Looking for easy care floor plants? Check out this list of 7 tried and true indoor floor plants, including quick care tips.
I think of houseplants as a
The list below is tried and true based on my
7 Easy Care Floor Plants
Floor plants are larger and taller so most people place them on the floor. They can be elevated even higher with a plant stand.
You’ll see that some are tall and narrow, while others are shorter and wide. In houseplant terms, these are usually 10″
Specimen houseplants come in larger pots but you need to have lots of room (and spare change!) for those.
I’m going to list 6 runner-ups along with the 7 picks listed below.
I chose these houseplants not only based on my own horticultural experiences but also on comments and questions I’ve received from readers and viewers.
Know that all of the below plants, when bought in 6″ or 8″ pots, can be used as tabletop plants. Eventually, they’ll grow into floor plants.
Low to medium light (I explain light levels in a nutshell down below so be sure to check that out ). Snake Plants (Sansevierias, Mother In Law Tongues) are about as tough & easy as it gets. They come in a range of leaf patterns, shapes, sizes & forms. The common taller growing ones are S.
Medium light. ZZ Plants (Zamioculcas, Zanzibar Gem) have beautiful foliage & have become quite popular in the last 5 years. As a floor plant, this one spreads & the leaves arch out with age. There’s a variegated form but it’s much harder to find.
Dracaena Lisa (& Janet Craig)
Low to medium light. When I was an interior
Rubber Tree, Ficus elastica. Medium to high light. If you have a lot of natural light & space for this plant to grow, then here’s the indoor tree for you. It’s much easier to grow indoors than the Ficus
Low to medium light. Howea forsteriana. If you have a room with lower light levels in your home & want an elegant plant to liven it up, then the Kentia Palm’s the one for you. It arches gracefully & fans out so it’s not for tight corners but if you have the room, you’ll love it. One drawback: this plant isn’t cheap.
Medium light. Dracaena fragrans massangeana. This leaves of this plant actually looks like the leaves of corn which you’d find in a vegetable garden. This perennially popular houseplant will loose the central chartreuse variegation & revert to solid green if the light’s too low.
High light. Yucca elephantipes. This isn’t a soft & fluffy plant but it works well with modern decor. It’s very tough & suited to high light, warm environments. Spineless Yuccas are great for people who travel a lot because of their low maintenance requirements.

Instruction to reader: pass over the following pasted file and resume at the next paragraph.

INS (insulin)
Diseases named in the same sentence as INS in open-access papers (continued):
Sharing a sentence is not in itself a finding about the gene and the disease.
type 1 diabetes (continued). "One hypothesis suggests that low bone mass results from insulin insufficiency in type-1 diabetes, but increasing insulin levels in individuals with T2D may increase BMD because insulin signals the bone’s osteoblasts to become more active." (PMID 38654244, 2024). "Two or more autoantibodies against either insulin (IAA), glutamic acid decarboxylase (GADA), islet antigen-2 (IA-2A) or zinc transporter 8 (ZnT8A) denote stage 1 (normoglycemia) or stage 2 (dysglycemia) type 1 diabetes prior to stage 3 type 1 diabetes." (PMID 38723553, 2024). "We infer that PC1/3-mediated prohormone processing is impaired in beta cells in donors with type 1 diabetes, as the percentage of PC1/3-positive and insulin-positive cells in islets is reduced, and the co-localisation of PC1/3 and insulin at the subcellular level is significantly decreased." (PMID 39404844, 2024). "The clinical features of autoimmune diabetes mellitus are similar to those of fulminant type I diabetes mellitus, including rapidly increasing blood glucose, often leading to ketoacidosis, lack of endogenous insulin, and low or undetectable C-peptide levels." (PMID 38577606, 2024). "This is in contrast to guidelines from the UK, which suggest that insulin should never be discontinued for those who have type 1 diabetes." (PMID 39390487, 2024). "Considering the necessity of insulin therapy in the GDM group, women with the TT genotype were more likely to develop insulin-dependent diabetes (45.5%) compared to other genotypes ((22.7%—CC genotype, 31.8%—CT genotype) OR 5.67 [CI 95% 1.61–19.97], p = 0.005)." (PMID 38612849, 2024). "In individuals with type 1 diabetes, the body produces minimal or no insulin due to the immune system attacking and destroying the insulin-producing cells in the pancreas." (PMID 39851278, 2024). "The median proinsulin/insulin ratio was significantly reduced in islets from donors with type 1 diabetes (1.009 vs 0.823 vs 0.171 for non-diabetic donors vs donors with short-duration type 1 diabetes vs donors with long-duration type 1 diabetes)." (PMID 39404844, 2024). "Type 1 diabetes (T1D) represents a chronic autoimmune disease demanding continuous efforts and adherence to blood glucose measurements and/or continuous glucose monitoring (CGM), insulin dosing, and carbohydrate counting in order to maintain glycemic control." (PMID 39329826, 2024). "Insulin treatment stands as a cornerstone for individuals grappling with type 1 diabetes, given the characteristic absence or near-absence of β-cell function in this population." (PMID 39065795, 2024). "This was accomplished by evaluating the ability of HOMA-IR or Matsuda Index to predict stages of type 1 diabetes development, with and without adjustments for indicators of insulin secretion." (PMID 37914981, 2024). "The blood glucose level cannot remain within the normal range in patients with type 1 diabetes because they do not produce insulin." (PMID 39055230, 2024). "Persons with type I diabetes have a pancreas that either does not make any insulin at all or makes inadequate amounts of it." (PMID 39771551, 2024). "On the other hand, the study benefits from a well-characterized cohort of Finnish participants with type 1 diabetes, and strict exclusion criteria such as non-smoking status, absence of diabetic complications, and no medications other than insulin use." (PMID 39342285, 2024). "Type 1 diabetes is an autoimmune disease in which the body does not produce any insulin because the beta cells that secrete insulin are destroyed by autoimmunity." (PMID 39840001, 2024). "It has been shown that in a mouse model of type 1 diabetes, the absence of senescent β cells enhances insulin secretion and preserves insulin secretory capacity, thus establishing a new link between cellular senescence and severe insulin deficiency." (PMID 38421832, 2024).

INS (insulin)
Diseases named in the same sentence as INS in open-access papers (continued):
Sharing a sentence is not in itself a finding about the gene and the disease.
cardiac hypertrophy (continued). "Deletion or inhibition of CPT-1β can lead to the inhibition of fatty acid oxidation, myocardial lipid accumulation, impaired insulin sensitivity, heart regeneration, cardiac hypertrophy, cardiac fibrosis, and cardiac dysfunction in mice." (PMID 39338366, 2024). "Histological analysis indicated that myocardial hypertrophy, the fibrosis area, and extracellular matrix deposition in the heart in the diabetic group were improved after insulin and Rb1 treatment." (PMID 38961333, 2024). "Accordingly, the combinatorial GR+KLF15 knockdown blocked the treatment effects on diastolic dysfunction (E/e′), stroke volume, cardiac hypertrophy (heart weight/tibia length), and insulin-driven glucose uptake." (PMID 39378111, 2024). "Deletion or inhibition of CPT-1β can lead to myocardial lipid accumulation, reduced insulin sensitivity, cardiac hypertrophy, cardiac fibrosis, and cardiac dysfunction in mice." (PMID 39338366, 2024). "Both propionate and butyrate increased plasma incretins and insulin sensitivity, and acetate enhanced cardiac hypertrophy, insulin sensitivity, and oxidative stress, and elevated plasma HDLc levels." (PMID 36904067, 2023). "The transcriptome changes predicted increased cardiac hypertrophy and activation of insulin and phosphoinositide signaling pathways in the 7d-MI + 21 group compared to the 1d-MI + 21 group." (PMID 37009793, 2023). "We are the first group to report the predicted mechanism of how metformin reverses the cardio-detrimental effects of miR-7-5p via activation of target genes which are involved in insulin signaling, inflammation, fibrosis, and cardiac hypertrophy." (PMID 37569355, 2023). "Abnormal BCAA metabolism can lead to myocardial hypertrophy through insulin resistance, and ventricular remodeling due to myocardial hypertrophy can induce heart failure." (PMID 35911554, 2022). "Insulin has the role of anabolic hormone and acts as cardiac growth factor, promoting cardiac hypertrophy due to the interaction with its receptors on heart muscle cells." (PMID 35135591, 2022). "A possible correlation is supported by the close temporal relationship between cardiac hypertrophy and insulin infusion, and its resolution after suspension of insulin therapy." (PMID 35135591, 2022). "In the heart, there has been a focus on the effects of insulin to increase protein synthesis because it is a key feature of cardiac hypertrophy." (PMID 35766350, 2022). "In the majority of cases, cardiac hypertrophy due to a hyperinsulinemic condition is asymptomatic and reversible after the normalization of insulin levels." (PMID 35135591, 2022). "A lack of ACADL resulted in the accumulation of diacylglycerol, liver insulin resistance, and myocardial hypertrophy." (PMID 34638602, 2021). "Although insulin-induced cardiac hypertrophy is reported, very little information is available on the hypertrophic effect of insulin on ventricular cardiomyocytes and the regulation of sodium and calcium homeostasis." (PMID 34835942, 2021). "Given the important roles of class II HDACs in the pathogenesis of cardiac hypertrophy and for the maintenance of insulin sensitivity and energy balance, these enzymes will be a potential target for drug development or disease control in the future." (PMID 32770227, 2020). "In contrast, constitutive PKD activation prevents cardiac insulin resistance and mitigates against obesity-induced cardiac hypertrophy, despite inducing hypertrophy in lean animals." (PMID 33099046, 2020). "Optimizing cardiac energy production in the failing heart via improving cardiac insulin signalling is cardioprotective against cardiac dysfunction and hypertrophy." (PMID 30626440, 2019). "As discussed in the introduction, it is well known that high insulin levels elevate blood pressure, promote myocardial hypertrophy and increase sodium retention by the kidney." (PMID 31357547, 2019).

I just had to! These plants were very close runners up. Maybe I should have done 13 instead of 7 but sometimes too many choices can be confusing. Overwhelm can prevent us from starting in on anything.
I find these 6 plants easy to grow & care for: Dracanea Art, Dracaena Lemon-Lime, Cast Iron Plant, Ponytail Palm, Song Of India & Song Of Jamaica.
I have no experience with artificial light so what I’m referring to here is natural light. Be aware that light levels vary with the seasons so you might have to move your plants closer to a light source in the winter months.
Very few houseplants can take strong, direct sun so keep them out of hot windows or else they’ll burn.
Conversely, a few of the plants above will tolerate low light, but they won’t do too much if any growing. Medium light levels are better.
Low light – Low light isn’t no light. This is a northern exposure with no direct light.
Medium light – This is an east or west exposure with 2-4 of the sun coming in the windows per day.
High light – This is a west or south exposure with at least 5 hours of the sun coming in per day.
Just know that you can have a low light plant in a medium or high light room but it needs to be at least 10-15’ feet away from the windows. I use my instincts when it comes to light and houseplants.
If a plant isn’t doing as well as it should, then I move it. You can find more detailed information on light and houseplants here.
Large ZZ Plants at The Plant Stand in Phoenix.
Tips For Growing Floor Plants
Use these tips before buying any floor plants so you’ll know how to grow and maintain them.
Start with smaller tabletop or hanging plants first. Floor plants aren’t any harder to care for, they’re more expensive experiments.
Do Your Research
Know what the requirements of the plant are & where it’s going before buying it.
You wouldn’t want to put a Kentia Palm in front of a hot, sunny sliding glass door. Conversely, a Spineless Yucca in a dimly lit room would get very thin & spindly over time.
Buy a Healthy Plant
I buy the majority of my houseplants at independent nurseries & garden centers where I know the stock is well taken care of.
I’ve bought a few plants at Home Depot & Lowe’s but I rummage through the inventory to see if I can find a good-looking, healthy plant.
Move Them Around
Plants grow towards the light. You’ll want to rotate a floor plant every couple of months so it gets exposed to light evenly on all sides. That way it won’t look like the Leaning Tower of Pisa!
I’ve seen all these floor plants, except the Kentia Palm, available in smaller 6″ & 8″ grow pot sizes & sold as tabletop plants. Don’t think they’re going to grow to 6′ in a hurry.
These plants will grow much slower in your home than they would in a greenhouse. If you want a 6′ Dracaena Lisa for that spot in your family room, then buy a 5-6′ plant; not one that’s 3′.
This is the most common cause of houseplant death. It’s better to keep the majority of houseplants on the dry side rather than constantly moist.
The roots also need oxygen & will die from root rot. As I say, “go easy with the liquid love”.
I’ve had great experiences with all of these easy care floor plants. I hope you find this list to be helpful and give at least 1 of these houseplants a try. You’ll be living surrounded by a gorgeous green jungle in no time!
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